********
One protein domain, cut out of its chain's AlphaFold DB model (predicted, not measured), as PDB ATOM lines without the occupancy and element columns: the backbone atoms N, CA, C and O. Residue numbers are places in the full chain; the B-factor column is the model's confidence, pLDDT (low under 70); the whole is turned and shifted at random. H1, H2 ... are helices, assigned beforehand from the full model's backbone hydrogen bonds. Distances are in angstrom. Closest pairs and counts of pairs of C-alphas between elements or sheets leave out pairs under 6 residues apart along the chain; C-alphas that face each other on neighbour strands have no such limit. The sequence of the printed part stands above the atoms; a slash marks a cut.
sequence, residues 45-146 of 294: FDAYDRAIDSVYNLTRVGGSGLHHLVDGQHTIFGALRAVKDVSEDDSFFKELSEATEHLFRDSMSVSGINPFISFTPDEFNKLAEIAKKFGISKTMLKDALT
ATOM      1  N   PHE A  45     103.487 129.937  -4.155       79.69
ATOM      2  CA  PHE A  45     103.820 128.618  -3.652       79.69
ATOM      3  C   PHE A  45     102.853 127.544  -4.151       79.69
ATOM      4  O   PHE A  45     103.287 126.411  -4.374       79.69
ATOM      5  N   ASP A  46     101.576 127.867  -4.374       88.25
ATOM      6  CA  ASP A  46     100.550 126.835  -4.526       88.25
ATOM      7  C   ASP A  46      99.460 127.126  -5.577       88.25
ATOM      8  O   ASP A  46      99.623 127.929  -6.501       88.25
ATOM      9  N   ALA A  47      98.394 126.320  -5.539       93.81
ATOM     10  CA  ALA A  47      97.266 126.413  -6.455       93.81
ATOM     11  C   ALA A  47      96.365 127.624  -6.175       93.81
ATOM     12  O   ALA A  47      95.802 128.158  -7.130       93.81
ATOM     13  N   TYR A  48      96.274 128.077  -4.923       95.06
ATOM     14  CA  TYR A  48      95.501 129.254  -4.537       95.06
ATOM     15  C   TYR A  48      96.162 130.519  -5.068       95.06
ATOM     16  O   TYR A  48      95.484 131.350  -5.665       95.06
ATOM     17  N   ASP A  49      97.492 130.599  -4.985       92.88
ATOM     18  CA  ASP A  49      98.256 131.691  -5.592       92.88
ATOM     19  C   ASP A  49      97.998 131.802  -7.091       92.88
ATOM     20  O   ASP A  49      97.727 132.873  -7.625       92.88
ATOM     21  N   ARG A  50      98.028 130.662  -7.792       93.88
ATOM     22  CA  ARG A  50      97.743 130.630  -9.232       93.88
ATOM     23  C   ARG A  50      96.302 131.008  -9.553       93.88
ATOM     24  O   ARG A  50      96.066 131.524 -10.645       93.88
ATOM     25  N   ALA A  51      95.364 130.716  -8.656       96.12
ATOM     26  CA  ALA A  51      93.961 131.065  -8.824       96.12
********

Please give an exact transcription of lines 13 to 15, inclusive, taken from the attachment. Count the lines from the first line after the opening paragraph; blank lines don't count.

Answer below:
ATOM     12  O   ALA A  47      95.802 128.158  -7.130       93.81
ATOM     13  N   TYR A  48      96.274 128.077  -4.923       95.06
ATOM     14  CA  TYR A  48      95.501 129.254  -4.537       95.06